New construction - 20amp outlets and 240V outlets

rawhitSeptember 24, 2013

Hello,
we are building a new house and being a hometheater buff I would like to install some separate 20amp lines with minimal interference with rest of the electrical system. Is this something we should get done right now through the builder or something that can be easily done later?
Also same question regarding adding some 240V (50 hz?) outlets to be able run european equipment. Are there any concerns we should be aware of if installing these?

Thanks!

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Ron Natalie

It will always be cheaper and easier before the drywall goes up. Just have them run directly from your media room to the main panel.

You can do the same for 240 if you wish, however in my experience most equipment these days uses switcher power supplies that don't care squat about frequency and operate over a wide variety of input voltages.

    Bookmark   September 24, 2013 at 5:50PM
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jonw9

I am not sure how you are going to get 50 Hz cycle frequency though, even if you install the correct outlets.

As for the outlets, I would have them run with an independent ground, and not shared, that will minimize the interference from other devices. Independent circuits would accomplish this and would be cheaper and easier done early.

    Bookmark   September 25, 2013 at 7:03AM
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rawhit

Thanks for the replies.
@ronnatalie
240V circuits it seems may not required except for some equipment which can draw in excess of 2200W (don't have any such equipment now) are explicitly designed to work only for 240V (max safe limit for 120V 20amp circuit would be around 2000W?)

@joww9
thanks for the suggestion on independent ground. Will discuss that with the builder. I guess my question about 50hz shows how clueless I am :)
I am guessing its not possible to do 50hz without some additional transformer etc. My primitive understanding is that 50 vs 60 hz may not be important as most equipment are able to tolerate that variation in freq.

I guess I will go with one 20amp line for the rooms where dry wall is being put up now should be able to add additional 20amp outlets when we finish the basement later?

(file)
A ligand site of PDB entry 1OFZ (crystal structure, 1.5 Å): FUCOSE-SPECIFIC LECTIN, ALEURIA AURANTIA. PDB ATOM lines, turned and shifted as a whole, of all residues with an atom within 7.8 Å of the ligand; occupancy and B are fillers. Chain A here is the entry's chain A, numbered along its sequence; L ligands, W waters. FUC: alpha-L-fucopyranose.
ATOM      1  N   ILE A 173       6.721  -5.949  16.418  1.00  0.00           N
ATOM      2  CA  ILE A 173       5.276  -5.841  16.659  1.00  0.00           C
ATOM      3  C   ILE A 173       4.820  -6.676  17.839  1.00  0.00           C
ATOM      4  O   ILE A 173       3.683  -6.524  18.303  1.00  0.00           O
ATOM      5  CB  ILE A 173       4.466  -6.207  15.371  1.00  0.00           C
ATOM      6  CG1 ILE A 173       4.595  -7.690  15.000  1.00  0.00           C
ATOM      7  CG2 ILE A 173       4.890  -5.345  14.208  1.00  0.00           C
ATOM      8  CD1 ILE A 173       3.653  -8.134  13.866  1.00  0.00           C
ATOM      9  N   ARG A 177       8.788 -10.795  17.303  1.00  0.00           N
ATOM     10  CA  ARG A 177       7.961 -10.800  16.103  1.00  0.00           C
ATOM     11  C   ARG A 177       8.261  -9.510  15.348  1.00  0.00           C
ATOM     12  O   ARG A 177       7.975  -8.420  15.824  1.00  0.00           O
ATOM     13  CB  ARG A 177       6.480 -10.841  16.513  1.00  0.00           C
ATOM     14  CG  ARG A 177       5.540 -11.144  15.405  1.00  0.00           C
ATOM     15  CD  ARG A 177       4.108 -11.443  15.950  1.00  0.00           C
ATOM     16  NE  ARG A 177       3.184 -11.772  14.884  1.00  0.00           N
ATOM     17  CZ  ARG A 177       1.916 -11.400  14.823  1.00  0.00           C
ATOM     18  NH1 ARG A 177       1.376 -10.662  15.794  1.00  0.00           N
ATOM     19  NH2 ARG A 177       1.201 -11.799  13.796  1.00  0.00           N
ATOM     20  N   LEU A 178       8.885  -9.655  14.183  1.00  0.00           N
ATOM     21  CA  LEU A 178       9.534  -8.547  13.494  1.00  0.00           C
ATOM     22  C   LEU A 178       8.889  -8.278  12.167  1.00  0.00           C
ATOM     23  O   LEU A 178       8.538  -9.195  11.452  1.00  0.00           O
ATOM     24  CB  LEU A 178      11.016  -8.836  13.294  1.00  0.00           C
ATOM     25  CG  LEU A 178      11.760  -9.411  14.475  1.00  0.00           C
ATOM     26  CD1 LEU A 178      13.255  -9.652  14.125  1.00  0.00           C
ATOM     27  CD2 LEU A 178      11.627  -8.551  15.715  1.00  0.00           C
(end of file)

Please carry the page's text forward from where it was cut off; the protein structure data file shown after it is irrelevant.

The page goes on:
Bookmark   September 25, 2013 at 9:42AM
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Ron Natalie

The word is "isolated ground" but unless you have metal conduiting or subpanels in the path between the receptacle and the main panel, there's your ground is already isolated as good as it's going to get.

    Bookmark   September 25, 2013 at 10:10AM
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jonw9

That is correct, and is most useful in factories and such with lats of florescent lights and/or motors.

What I was trying to convey was for the stereo equipment, he should run dedicated circuits. Homeruns without daisy-chaining multiple outlets. Granted this may be a negligible improvement, but compared to cryogenic treated power cords, it is cheap.

    Bookmark   September 25, 2013 at 12:42PM
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Ron Natalie

I agree on dedicated circuits. Isolated grounds were derigeur when we were doing sensitive computer or medical stuff in conduit, but for NM and plastic boxes, there's just no difference between the case ground and the isolated one.

    Bookmark   September 25, 2013 at 4:27PM
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weedmeister

You could put in 240V outlets if you wish. But if it is a dedicated circuit, you could make it 120v now and convert at the panel later(switch from one breaker to two). I'm guessing that any Euro stuff you might buy is going to be less than 20 amps, unless you're talking about a gonzo power amp.

    Bookmark   September 27, 2013 at 9:20PM
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pharkus

... that would be one intense household amplifier.

My PA is 1500W, and setting it up in my livingroom causes pain in the majority of my houseguests. If you need more than 20A @ 240V you can forget about a timely recovery!

    Bookmark   September 30, 2013 at 1:21PM
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rawhit

Thanks for all the responses!
So if I get it right I need dedicated circuits but need not do anything for isolated ground?

My current speakers are very efficient and wouldn't need anywhere near 1000W. I am more concerned about the subwoofer (link added). I would definitely have one sub and if required a second one later.
The spec tab says "2500 W RMS short-term"

Here is a link that might be useful: JL Audio F113

    Bookmark   September 30, 2013 at 1:56PM
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Ron Natalie

"Shortterm RMS" heh That's sort of a non-sequitor. The thing has a 15A 120V plug on it. There's no way that it's consuming more than 1800W input power. I suspect it's only temporarily exceeding 1500W by the fact that it's stored up energy in big power supply caps.

    Bookmark   October 1, 2013 at 9:26AM
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